“Our research shows that a multitude of previously unknown regions of the moon could harbor water ice,” Hayne said. “Our results suggest that water could be much more widespread in the moon’s polar regions than previously thought, making it easier to access, extract and analyze.”
NASA is planning a return of astronauts to the moon, a mission envisioned as paving the way for a later journey carrying a crew to Mars. Accessible sources where water can be harvested on the moon would beneficial to those endeavors.
“Water is not just constrained to the polar region. It’s more spread out than we thought it was,” Honniball said.
Another mystery that remains unsolved is the source of the lunar water.
“The origin of water on the moon is one of the big-picture questions we are trying to answer through this and other research,” Hayne said. “Currently, the major contenders are comets, asteroids or small interplanetary dust particles, the solar wind, and the moon itself through outgassing from volcanic eruptions.”
NASA aiming for 2024 Moon landing
Earth is a wet world, with vast salty oceans, large freshwater lakes and ice caps that serve as water reservoirs.
“As our closest planetary companion, understanding the origins of water on the moon can also shed light on the origins of Earth’s water – still an open question in planetary science,” Hayne added.
© 2020 Reuters
A Full Blue Moon Will Rise Over Metro Vancouver Skies This Halloween – 604 Now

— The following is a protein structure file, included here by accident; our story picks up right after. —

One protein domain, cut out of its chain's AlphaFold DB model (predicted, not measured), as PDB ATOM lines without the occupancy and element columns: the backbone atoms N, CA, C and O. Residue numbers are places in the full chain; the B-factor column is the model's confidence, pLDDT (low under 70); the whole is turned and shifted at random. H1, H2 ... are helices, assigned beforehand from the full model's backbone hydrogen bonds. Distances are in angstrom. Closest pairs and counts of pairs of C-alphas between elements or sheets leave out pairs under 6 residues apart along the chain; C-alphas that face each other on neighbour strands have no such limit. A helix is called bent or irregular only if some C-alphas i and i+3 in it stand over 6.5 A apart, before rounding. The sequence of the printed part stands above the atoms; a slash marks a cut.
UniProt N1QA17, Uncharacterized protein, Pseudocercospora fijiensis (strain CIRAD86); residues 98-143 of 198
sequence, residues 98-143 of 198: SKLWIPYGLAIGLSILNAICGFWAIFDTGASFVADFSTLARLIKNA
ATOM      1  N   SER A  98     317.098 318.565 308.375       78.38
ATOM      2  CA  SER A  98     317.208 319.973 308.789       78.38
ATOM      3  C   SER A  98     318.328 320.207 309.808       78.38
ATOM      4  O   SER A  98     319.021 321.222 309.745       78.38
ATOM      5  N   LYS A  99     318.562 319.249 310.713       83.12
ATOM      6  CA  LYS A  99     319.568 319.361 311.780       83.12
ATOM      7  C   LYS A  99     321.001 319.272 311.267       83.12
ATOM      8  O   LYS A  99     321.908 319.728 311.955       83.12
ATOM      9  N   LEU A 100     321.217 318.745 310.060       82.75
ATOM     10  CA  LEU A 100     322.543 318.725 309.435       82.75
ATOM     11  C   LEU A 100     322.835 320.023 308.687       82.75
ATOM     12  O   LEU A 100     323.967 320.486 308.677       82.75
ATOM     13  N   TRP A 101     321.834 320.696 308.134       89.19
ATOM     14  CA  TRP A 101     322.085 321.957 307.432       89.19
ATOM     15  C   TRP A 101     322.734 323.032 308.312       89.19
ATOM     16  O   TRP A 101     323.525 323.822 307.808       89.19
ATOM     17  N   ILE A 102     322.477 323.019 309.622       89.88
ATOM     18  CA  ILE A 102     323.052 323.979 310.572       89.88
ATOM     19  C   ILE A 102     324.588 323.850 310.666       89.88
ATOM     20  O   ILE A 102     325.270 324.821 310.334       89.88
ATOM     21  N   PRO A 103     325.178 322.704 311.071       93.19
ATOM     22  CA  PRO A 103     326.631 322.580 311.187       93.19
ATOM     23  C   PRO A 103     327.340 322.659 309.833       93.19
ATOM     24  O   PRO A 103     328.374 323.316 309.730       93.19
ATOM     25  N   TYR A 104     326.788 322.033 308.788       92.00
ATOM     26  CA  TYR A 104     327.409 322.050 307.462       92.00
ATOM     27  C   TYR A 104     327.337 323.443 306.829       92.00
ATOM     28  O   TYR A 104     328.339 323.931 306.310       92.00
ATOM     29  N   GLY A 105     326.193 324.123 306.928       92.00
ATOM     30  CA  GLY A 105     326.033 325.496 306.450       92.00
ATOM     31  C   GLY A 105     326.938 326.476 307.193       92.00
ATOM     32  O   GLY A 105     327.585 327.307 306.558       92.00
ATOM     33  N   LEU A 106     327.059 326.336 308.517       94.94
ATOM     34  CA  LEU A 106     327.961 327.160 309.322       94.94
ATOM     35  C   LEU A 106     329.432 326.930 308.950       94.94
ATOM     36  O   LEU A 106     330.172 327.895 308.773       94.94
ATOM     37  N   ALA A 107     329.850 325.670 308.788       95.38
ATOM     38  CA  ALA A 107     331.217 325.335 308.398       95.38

Sky watchers can take in the incredible wonder of the Hunter’s Blue Moon, which will be making a rare appearance this Halloween.
The full blue moon will be visible over North American skies on Oct. 31st. The lunar event is even more special considering it means there are two full moons in October—the Harvest Moon at the beginning of the month and the Hunter’s Moon at the end.
Typically, there is only one full moon per month. And the second full moon in a month is even more magical—because it’s a blue moon.
According to the Old Farmer’s Almanac, the timing of the full blue moon rising on Halloween night is also extremely rare.
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“Despite all the creative Halloween full moon pictures, a full moon occurring on Halloween is not a common occurrence and only happens every 18 to 19 years,” the website reads.
The Hunter’s Blue Moon also rises right before the end of Daylight Saving Time.
It’s at the perfect timing—with Halloween landing on a Saturday this year and people getting an extra hour of sleep on Sunday, as we turn back the clocks.
Hunter’s Blue Moon
When: Visible across North American skies on Saturday, Oct. 31st, 2020
For more things to do and see in Metro Vancouver and beyond, check out our Travel & Outdoors section.